Also long overdue for posting, the remaining lyrics and images from Andy Love's 2000 MV gathering, SoD2k (http://freespace.virgin.net/a.love), when Carole and I were fêted with champagne, gifts, songs and festive dishes. These are in the public area:

Roy Brown's They Were Robbed (http://www.peteatkin.com/x1p.htm)

Jeremy Pymer's Thrice-Beamed Man (http://www.peteatkin.com/h2p.htm) (to the tune of 'Ice-Cream Man').

What a day that was!

Steve

Title: Re: Archive items (was Sussex gig)
Post by S J Birkill on 16.08.06 at 08:34
Apologies to anyone who tried and failed to hear 'The King Is Dead' yesterday. The server in Seattle which I use for some overflowed binaries (peteatkin.com is full) went down in flames Monday evening. It's back up now on a new machine.

For the same reason, anyone emailing Carole in response to her Marriott message (this (http://www.peteatkin.com/cgi-bin/mv/YaBB.cgi?board=ods;action=display;num=1155652840;start=0#0) thread) may have had their mail bounced. Best to try again -- note only email was affected, not IM.

SJB

Title: Re: Sussex gig on 24 July
Post by David Morgan on 24.08.06 at 13:20
Looping back a few posts, I'd like to take issue with the modest Mr Atkin’s rejection of Martin Snodin's 'Important' descriptor for his songs (post of 31 July). Pete's modesty is genuine - I saw him wince when Martin used the I-word, and at the time I was also a little surprised to hear it. But the theme has kept rattling around my head over the past month, and I’ve arrived at thinking that 'important' may be quite right. So in the interest of a good controversy I’ll try to explain why: apologies for the length of what follows!

My view is of course deeply subjective, but then importance, like beauty, must at least begin in the eye (or ear) of the beholder. I'm one of those for whom songs are the most potent art form, because great magic happens when a good lyric and melody blend to produce a result that's worth more than the sum of the parts. This heady brew can engage mind and emotions and force them to spark off each other like almost nothing else that I've found on this planet. This is a large claim, of course, but I suspect that MVs will know what I'm talking about.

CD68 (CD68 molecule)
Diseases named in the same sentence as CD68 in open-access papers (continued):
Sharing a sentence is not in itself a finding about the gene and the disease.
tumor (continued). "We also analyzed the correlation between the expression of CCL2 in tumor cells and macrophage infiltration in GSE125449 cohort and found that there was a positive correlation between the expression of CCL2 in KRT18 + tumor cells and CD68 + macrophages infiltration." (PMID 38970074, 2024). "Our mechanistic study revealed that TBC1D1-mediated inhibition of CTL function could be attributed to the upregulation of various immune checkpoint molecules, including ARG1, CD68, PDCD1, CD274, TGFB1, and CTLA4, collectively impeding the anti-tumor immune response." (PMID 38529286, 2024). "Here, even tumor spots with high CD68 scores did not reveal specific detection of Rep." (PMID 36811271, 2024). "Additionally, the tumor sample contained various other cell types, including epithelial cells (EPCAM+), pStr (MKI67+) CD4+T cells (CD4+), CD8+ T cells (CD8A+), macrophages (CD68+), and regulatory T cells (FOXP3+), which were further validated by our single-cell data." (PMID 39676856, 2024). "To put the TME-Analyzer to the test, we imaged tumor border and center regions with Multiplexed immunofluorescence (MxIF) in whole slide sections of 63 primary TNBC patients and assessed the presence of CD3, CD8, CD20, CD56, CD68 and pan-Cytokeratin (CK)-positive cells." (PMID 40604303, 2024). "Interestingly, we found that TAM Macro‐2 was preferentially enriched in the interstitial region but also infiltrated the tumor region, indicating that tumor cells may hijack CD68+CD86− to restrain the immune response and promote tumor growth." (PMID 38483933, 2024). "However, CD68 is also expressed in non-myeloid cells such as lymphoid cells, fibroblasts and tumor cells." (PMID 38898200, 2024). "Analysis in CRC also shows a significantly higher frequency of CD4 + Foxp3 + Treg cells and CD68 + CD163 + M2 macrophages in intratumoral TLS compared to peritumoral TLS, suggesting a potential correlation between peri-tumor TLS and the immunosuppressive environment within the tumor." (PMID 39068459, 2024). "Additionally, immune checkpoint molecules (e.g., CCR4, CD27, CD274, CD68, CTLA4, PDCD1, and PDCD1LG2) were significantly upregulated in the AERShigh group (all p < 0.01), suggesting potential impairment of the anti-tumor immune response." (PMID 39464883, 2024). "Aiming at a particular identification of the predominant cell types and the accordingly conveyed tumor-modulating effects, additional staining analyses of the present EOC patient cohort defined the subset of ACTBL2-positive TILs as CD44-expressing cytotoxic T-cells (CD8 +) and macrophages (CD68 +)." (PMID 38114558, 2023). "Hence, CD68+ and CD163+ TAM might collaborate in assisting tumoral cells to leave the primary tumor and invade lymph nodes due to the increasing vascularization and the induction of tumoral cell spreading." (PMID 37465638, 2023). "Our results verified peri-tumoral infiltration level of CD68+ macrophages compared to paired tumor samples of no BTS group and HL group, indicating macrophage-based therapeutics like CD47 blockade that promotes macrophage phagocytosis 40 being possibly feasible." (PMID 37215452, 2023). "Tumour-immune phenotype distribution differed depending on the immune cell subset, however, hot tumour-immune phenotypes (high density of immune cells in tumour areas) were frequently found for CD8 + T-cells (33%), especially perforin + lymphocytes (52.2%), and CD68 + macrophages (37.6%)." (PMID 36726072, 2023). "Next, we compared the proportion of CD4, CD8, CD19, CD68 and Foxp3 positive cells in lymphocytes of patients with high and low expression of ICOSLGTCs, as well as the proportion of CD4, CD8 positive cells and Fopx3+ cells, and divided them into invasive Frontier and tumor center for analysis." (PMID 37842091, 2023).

So clearly I think that songs are important - my life and many others would be immeasurably poorer without them. But of course some are more important than others, and at the objective level Pete's probably right that only those individual songs which somehow contribute to historical change can truly justify the description. It’s hard for songs to become important: after all, many people have cloth ears, and even those who appreciate songs have widely varying tastes and speak different languages. Another obstacle is that any one song is a small thing: this is a disadvantage for any art form.

But let's give this some context. Let's think about songs written in English during the last half-century, and about people who care about those songs. I think that in this frame we can talk meaningfully about what’s important, and that I can support an at least semi-objective argument, so - slings and arrows be damned! - here goes.

By now I think it’s widely accepted that the songs of Bob Dylan, as a body, are important. After all, several of them probably even qualify on the basis of the 'contribution to historical change' criterion. Dylan of course also showed the way to the range of themes that could validly be explored in popular song, and brought a perhaps unprecedented poetic quality of language to his songwriting. I’m quite sure that many of the results will long outlive the wizened old grump himself.